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I have sort of a funky question (that I hope hasn't been asked and answered yet). To start, I'll tell you the order of what I'm trying to do and how I'm doing it and then tell you where I'm having a problem:

  1. Convert a string of characters into ASCII numbers
  2. Convert those ASCII numbers into binary and store them in a string
  3. Convert those binary numbers back into ASCII numbers
  4. Convert the ASCII numbers back into normal characters

Here are the methods I've written so far:

public static String strToBinary(String inputString){

    int[] ASCIIHolder = new int[inputString.length()];

    //Storing ASCII representation of characters in array of ints
    for(int index = 0; index < inputString.length(); index++){
        ASCIIHolder[index] = (int)inputString.charAt(index);
    }


    StringBuffer binaryStringBuffer = new StringBuffer();

    /* Now appending values of ASCIIHolder to binaryStringBuffer using
     * Integer.toBinaryString in a for loop. Should not get an out of bounds
     * exception because more than 1 element will be added to StringBuffer
     * each iteration.
     */
    for(int index =0;index <inputString.length();index ++){

        binaryStringBuffer.append(Integer.toBinaryString
                (ASCIIHolder[index]));
    }


    String binaryToBeReturned = binaryStringBuffer.toString();

    binaryToBeReturned.replace(" ", "");

    return binaryToBeReturned;
}

public static String binaryToString(String binaryString){

    int charCode = Integer.parseInt(binaryString, 2);

    String returnString = new Character((char)charCode).toString();

    return returnString;
}

I'm getting a NumberFormatException when I run the code and I think it's because the program is trying to convert the binary digits as one entire binary number rather than as separate letters. Based on what you see here, is there a better way to do this overall and/or how can I tell the computer to recognize the ASCII characters when it's iterating through the binary code? Hope that's clear and if not I'll be checking for comments.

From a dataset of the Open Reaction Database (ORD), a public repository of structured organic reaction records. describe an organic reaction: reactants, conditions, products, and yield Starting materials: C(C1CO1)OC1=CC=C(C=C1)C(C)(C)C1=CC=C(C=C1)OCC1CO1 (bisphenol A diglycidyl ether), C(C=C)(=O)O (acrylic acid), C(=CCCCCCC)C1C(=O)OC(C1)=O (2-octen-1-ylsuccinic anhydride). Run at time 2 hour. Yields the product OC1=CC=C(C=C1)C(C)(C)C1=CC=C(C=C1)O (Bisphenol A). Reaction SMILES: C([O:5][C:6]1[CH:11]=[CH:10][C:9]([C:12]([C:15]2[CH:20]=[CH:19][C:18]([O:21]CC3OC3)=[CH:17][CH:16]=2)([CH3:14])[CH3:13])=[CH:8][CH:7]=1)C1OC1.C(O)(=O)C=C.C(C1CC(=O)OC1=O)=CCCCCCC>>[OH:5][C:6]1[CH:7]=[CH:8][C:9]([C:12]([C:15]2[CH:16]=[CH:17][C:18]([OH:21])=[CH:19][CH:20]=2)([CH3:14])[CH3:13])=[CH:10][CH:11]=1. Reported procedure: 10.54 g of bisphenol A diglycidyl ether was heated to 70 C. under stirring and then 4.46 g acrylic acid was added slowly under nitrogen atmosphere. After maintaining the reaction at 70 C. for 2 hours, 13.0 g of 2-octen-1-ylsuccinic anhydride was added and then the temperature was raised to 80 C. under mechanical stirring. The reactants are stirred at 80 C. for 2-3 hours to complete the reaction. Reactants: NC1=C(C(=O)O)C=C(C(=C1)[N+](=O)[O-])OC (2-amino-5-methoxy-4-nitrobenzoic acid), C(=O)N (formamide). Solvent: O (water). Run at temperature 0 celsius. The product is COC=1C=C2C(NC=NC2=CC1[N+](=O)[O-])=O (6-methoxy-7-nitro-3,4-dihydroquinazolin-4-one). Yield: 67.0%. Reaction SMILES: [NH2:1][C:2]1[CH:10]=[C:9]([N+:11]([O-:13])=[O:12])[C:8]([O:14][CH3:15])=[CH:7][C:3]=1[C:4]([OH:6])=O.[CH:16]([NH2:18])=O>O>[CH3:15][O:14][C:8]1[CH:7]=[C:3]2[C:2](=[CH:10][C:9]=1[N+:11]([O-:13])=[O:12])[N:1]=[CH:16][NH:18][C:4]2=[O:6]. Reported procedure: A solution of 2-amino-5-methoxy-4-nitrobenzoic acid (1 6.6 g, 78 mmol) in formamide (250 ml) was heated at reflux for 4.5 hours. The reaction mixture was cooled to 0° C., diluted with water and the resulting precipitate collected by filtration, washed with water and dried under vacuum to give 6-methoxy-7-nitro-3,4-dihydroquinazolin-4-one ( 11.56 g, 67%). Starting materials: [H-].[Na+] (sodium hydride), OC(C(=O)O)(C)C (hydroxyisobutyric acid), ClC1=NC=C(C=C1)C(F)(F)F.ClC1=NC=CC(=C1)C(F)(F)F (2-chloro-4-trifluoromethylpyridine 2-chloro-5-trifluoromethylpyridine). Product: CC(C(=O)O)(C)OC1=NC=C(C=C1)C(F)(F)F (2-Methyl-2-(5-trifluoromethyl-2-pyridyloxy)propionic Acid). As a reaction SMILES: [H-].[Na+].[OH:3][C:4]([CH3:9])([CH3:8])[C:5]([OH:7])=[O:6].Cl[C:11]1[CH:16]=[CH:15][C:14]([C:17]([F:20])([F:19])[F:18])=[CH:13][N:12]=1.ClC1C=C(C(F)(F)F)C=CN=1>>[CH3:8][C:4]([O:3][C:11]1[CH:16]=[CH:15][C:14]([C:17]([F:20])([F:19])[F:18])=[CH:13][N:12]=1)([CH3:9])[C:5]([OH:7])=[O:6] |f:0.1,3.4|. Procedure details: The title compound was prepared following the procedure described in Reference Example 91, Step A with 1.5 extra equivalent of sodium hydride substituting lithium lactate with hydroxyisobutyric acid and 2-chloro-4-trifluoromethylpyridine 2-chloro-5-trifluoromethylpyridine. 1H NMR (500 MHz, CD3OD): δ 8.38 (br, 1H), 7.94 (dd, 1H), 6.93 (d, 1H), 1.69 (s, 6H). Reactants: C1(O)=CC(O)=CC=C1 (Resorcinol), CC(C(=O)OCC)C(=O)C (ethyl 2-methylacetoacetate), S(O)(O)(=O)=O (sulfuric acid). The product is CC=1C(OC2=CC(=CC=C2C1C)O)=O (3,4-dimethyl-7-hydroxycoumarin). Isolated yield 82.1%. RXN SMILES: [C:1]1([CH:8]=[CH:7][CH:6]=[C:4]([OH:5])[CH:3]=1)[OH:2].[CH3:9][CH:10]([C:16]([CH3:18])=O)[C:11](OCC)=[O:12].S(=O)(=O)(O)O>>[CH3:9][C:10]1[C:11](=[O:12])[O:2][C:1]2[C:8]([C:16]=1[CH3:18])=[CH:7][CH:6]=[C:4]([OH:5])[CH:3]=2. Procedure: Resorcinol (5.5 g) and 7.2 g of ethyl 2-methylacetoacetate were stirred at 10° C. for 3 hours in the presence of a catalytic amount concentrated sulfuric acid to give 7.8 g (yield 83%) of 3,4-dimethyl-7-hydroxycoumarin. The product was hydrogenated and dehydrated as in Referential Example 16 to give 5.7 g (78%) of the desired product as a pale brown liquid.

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By "ASCII numbers" you mean "UTF-16 code unit" right? –  Jon Skeet Aug 4 '12 at 21:33
    
You need to make sure each "ASCII character"* in the binary buffer uses 7-bits; that is, use padding. Then you should need to split it along these boundaries and decode each segment into a character individually. * You do realize Java char is a UTF-16 code-point... 7-bit ASCII character encoding is a subset. Make sure you fully understand what you're doing. –  oldrinb Aug 4 '12 at 21:34
    
I'm not sure to be honest -- I only started Java a few months ago and am still learning the particulars. By 'ASCII numbers' I meant whatever value is given from ASCIIHolder[index] = (int)inputString.charAt(index); –  user1214845 Aug 4 '12 at 21:36
    
@veer, I wasn't aware of that. I'll read up on them both and then try rewriting the code. –  user1214845 Aug 4 '12 at 21:38
    
@veer I meant for the text to be UTF - 8. Thanks for the heads up about that, I'm going to go back through my code and try to work it out now that I know that. –  user1214845 Aug 4 '12 at 22:04

2 Answers 2

up vote 0 down vote accepted

You've got at least two problems here:

  • You're just concatenating the binary strings, with no separators. So if you had "1100" and then "0011" you'd get "11000011" which is the same result as if you had "1" followed by "1000011".
  • You're calling String.replace and ignoring the return result. This sort of doesn't matter as you're replacing spaces, and there won't be any spaces anyway... but there should be!